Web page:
Q&A: Borders, not war zones
Pedro Rios explains how the militarization of borders is ineffective, costly, and dangerous.
Demilitarizing the U.S.-Mexico border is a policy priority for AFSC. But what does it mean that the border is “militarized”?
The “militarization” of the border refers to the use of military-style enforcement tactics, equipment, and strategies to “control” the border as if it were a war zone. It has included an unprecedented increase in armed border agents along the U.S.-Mexico border (now at over 21,000 agents for just one agency—the U.S. Border Patrol—up from 11,684 in 2003); the use of drone planes, military helicopters, and occasional deployment of National Guard troops; and the coordination of local law enforcement with federal forces and dangerous vigilante groups.
These developments are raising concerns about the loss of protections to civil liberties and increasing cases of human rights violations. This has taken place throughout the U.S.-Mexico borderlands for decades, and that’s our main focus, but we’ve been hearing similar concerns from residents along the U.S.-Canada border in the past several years.
What’s the connection between these policies and violent incidents along the border?
Because policymakers treat the border like a war zone, border policies do not factor in human rights concerns, and Border Patrol agents are rarely held accountable for civil and human rights violations. The result is a culture that encourages Border Patrol agents to see violence as an appropriate tool for enforcing immigration laws.
Human rights organizations have documented thousands of cases of violence perpetrated by border agents—denial of food and water, verbal and physical abuse, and torture. One small, but welcome, step is that the U.S. Department of Homeland Security Office of Inspector General confirmed it will investigate cases of brutality by the Border Patrol.
How does militarization impact immigrants, border communities, and enforcement agencies?
Border and immigrant communities bear the brunt of brutal policies. The death toll from unsuccessful border crossings is over 6,500 since October 1994. In just the past two years, more than 19 people have been killed by Border Patrol agents. These include U.S. citizens and Mexican nationals shot while still in Mexico.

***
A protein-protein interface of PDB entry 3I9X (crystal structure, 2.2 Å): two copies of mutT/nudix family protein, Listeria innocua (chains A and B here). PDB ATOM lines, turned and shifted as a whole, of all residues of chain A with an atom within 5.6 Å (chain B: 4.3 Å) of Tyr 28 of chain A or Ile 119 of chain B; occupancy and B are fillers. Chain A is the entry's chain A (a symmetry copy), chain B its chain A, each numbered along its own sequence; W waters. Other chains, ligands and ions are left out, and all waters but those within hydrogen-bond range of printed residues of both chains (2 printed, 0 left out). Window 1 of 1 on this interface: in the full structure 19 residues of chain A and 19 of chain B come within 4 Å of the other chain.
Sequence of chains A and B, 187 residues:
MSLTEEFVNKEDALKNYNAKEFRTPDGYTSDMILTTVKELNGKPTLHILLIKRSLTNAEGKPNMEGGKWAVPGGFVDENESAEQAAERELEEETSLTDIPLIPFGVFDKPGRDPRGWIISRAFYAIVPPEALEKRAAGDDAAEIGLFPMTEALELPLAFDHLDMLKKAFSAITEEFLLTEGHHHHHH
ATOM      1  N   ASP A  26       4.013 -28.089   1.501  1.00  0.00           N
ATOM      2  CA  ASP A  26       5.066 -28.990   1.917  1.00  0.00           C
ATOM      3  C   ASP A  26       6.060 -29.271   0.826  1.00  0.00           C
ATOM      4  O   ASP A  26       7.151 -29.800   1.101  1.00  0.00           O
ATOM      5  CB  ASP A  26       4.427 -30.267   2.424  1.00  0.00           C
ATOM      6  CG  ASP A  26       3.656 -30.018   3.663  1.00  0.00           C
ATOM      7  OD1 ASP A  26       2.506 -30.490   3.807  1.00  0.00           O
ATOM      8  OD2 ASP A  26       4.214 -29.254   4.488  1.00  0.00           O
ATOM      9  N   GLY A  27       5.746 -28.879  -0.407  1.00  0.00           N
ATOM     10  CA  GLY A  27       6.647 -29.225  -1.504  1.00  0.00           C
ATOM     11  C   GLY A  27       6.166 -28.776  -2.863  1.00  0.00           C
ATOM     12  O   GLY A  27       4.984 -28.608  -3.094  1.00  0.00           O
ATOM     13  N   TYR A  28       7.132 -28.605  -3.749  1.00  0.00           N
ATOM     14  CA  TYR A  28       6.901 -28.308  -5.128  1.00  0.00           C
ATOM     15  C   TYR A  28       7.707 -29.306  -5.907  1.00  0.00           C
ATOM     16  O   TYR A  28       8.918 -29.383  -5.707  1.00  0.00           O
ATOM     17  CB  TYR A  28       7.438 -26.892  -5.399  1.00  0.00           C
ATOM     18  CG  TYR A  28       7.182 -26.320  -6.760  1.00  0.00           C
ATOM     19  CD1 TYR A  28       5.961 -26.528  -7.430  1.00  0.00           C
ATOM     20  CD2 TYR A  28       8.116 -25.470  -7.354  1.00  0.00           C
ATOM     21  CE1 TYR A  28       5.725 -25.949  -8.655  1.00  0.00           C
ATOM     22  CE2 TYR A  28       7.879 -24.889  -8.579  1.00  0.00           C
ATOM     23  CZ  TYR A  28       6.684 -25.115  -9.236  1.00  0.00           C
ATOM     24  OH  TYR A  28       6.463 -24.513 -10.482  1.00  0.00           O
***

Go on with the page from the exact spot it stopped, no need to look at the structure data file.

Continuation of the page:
A recent case of “friendly fire” resulted in the shooting death of one Border Patrol agent by two other agents responding to the same alert.
How does AFSC support families directly affected by the violence?
For years, we have supported and accompanied family members who have lost loved ones as a result of Border Patrol violence, working with them to organize press conferences, plan community actions, and meet with local and federal officials. Recently, we worked with the families of Munique Tachiquin, who was shot nine times by a Border Patrol agent in 2012, and Anastasio Hernandez Rojas, a San Diego resident of over 26 years who was brutally beaten and attacked with a stun gun by border agents in 2010.
What is AFSC doing to stop the violence and demilitarize the border?
We work with a border-wide coalition to bring accountability and oversight to federal border agencies. The coalition has met with high-ranking Border Patrol officials, White House staff, and congressional representatives to urge changes and transparency. Over a dozen members of Congress support these efforts. We also work with border and migrant community members locally to challenge the militarization of the border. We’ve seen how disenfranchised community members can help lead social change when given the opportunity to share ideas and propose solutions. In San Diego, grassroots leaders have created a human rights network where members support each other’s projects and collaborate to create greater political impact.
How can Congress and the Obama administration end the militarization of the border?
The Obama administration and Congress must recognize, as dozens of civil society organizations have, that current border enforcement strategies are ineffective, costly, and deadly. They can begin demilitarization by ensuring accountability and oversight in how armed border agents do their jobs. And they must begin examining the root causes that force people to migrate in the first place.
Editor's note: An error appears in the print version of this article. Pedro is misquoted as saying that the Office of Inspector General that promised to investigate cases of brutality is part of the Department of Health and Human Services. It is in fact part of the Department of Homeland Security.